Wednesday, February 25, 2009

Rick Esenberg is a Freakin Moron

The title of his post was practically a dare.  The good professor took it upon himself to respond to the President's hybridized stimulus package.  What followed was a really amusing combination of his garbled interpretation of John Maynard Keynes (as through a conservative ideology darkly)  and a mess of other disjunct observations.

Ideally, an expert on Keynesian economics would set Esenberg straight but, since Paul Krugman doesn't seem to be paying attention, I'll have to do.  I lack Krugman's Nobel Prize but my economic qualifications probably roughly match Esenberg's.

Esenberg's first paragraph reflects the sudden Republican preoccupation with the budget deficit. Right-wing concern over fiscal responsibility lapsed for a a few years there (roughly 8) but no matter.  Professor Esenberg asks "What does classical Keynesianism tell us about debt financed responses to a recession which was brought on by, at least in the administration's view, too much borrowing? Really, who knows?"

No one's arguing that we wouldn't be better off if the previous 8 years had seen a little more fiscal responsibility but the borrowing required to pay for the stimulus bill will amount to under 6% of annual GDP.   The projected shortfall in output from an unabated recession is much larger. Critics worry, for the first time I've ever heard of, about some more prosaic effects of large-scale government borrowing.  Professor Krugman has a  more thorough treatment of that issue.

Esenberg goes on to fret again about the role borrowing played in the lead up to the current financial crisis asking,"Does it make sense to say, if people have borrowed too much and are now hunkered down, that the answer is to let the government borrow for them?"

I've talked about this before.  It's the belief that times were so good and so lavish during the Bush administration due to over-borrowing.  The recession is seen as the return to a reality where we all just have to learn to live within narrower means from now on.  It's B.S.  

During the "Bush Boom" economic output only ever scraped the bottom of the Congressional Budget Office's estimated potential GDP once, in 2006.  The rest of the time the economy was running under capacity even with the housing bubble.  The CBO predicts that, without intervention, we would fall below potential GDP by $3 trillion over the next two years.  The stimulus package isn't large enough to fill that gap but the people whose lost livelihoods that $3 trillion represents might just appreciate the lifeline.

Next, the fear of the impending "entitlement crisis" and the horror of exploding our debt to the foreigns.  Here, James Galbraith explains why blowing problems with future entitlements out of proportion isn't any excuse for failing to deal with the very current, very real economic crisis. Here, Professor Krugman explains to George Will why government borrowing, rather than putting us in hock to China (which has problems of its own), actually provides a safe haven for private investors looking for a place to put their money while the banks implode.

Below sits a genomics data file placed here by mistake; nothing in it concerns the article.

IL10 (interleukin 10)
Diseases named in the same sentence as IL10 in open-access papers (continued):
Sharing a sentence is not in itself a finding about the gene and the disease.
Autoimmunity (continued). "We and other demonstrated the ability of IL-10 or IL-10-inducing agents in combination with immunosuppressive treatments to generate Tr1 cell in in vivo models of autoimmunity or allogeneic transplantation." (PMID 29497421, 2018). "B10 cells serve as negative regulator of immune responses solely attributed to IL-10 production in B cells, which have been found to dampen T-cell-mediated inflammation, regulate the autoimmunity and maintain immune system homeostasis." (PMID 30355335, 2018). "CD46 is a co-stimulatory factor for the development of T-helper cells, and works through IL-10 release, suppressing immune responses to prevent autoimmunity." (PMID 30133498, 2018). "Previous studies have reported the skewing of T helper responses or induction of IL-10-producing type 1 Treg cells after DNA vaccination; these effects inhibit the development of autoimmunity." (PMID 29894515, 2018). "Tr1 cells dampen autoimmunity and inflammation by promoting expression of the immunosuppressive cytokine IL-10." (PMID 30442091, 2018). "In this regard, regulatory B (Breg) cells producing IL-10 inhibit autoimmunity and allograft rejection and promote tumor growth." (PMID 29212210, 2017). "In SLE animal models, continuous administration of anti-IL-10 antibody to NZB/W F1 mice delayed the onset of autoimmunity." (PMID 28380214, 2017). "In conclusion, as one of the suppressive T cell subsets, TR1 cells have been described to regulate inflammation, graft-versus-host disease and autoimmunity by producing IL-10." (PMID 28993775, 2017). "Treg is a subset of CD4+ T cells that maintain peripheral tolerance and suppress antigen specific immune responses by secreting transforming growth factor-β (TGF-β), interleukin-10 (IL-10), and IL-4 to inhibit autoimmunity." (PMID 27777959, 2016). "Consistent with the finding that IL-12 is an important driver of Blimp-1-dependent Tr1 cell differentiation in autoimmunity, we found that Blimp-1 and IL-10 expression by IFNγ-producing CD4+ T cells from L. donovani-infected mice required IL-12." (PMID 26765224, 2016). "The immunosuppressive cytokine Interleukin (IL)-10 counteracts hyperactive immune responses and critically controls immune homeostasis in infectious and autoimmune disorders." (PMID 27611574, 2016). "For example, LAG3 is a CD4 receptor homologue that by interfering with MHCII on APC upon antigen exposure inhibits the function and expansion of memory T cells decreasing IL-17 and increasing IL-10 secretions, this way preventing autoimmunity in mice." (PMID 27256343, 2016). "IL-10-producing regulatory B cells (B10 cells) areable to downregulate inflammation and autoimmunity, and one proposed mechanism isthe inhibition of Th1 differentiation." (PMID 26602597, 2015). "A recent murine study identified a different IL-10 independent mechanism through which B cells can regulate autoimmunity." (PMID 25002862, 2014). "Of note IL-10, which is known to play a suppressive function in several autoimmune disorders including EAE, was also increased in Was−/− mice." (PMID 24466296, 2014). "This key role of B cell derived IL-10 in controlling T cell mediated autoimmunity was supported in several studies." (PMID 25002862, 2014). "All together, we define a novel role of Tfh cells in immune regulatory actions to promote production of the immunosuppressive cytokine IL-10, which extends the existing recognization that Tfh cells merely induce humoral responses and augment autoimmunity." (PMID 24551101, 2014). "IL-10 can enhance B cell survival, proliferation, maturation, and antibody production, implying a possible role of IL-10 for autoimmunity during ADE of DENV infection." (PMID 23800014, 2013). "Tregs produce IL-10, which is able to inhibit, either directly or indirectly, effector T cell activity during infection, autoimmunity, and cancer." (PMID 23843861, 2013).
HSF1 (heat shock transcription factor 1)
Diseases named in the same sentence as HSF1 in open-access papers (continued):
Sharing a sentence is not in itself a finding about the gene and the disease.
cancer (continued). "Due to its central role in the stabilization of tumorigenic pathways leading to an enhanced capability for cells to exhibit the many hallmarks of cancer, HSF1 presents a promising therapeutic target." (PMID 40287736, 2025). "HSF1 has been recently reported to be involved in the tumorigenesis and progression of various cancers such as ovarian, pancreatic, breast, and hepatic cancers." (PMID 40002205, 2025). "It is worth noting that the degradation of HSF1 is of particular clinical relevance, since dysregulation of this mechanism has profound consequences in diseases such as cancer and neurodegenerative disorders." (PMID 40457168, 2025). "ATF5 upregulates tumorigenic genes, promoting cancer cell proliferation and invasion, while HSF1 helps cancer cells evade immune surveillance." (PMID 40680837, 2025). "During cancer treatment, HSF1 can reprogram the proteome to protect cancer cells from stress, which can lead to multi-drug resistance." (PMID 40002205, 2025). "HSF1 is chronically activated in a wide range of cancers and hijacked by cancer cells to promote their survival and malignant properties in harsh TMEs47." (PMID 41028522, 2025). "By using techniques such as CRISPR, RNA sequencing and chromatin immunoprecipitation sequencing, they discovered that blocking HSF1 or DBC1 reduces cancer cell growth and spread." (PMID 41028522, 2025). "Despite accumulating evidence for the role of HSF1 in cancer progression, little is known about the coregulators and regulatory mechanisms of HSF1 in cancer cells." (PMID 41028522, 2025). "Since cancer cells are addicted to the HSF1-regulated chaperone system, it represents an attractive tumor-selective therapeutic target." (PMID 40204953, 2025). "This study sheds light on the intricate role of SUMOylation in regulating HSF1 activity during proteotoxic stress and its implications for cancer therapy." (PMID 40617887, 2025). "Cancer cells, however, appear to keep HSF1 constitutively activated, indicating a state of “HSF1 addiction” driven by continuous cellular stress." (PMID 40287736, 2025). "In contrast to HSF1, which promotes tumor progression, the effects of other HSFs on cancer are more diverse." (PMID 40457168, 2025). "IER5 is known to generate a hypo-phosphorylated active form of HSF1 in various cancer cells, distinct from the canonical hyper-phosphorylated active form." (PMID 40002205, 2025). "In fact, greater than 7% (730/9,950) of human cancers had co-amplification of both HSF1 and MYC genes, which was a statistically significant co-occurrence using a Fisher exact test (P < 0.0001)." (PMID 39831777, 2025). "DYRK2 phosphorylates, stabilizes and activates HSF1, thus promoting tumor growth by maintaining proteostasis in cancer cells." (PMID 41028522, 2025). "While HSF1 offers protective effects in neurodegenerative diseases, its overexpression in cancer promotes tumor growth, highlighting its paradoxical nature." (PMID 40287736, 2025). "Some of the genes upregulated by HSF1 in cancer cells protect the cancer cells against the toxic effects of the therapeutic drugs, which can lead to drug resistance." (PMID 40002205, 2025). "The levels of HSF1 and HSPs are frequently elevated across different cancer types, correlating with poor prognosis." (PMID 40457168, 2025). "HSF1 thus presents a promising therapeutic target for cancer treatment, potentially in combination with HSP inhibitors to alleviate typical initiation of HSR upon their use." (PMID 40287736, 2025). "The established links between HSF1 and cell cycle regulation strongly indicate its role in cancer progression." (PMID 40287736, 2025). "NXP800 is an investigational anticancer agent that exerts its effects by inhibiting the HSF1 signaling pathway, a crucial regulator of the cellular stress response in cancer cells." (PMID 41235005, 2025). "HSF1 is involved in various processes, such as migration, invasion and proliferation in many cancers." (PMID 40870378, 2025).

In the next paragraph, Esenberg invokes, consciously or not,  Ricardian Equivalence, an economic theory so sound it was rejected by its own creator.  The argument is that people will be wise to government borrowing and the stimulus will have no net effect as the populace will save an equivalent amount of money in anticipation of future taxes to pay off the debt.

If people actually responded to debt by saving the equivalent of the borrowed money as quickly as it was spent, we wouldn't have any sort of crisis right now because there would be no such thing as lending.  What could possibly be the point?  

For a more concrete example, let's look at an object lesson in how the U.S. populace reacts to government borrowing. In the first years of this decade the federal budget went from surplus to deficit.  As public borrowing resumed we'd expect to see a commensurate increase in the private savings rate.  Again, if we had, we wouldn't be talking about any of this.

The rest of Esenberg's article is standard right-wing nonsense:

- "The Stimulus is loaded with pork:"  Mostly, conservatives are just cranky the whole damned thing isn't made up of expensive, ineffective tax cuts.  The most I've ever seen someone pull out of the bill as "pork" is about a tenth of a percent and, like volcano monitoring, it usually depends on your point of view.

- "The Stimulus is too Slow:"  For this Esenberg cites the payroll-tax-elimination part of the Republicans' quickly assembled, outrageously expensive permanent-tax-cut alternative plan (that should totally help with the "entitlement crisis") then cites a Washington Post article lamenting that $200 billion of the stimulus will likely be spent after 2010, which means that $587 billion won't.  I'll be shocked if the economy's out of the woods by 2011 but, if it is, I'll enjoy the high-speed rail even more.

Before this, the only thing people like me knew about John Maynard Keynes was the line, "In the long run we are all dead."

In Keynes' full context, it  reads, "... this long run is a misleading guide to current affairs. In the long run we are all dead. Economists set themselves too easy, too useless a task if in tempestuous seasons they can only tell us that when the storm is long past the ocean is flat again."

Keynes was saying that it isn't enough to sit back and let things work themselves out when people are dying.  Today, millions of people are losing their livelihoods and their homes.  The stimulus package at least does something for them.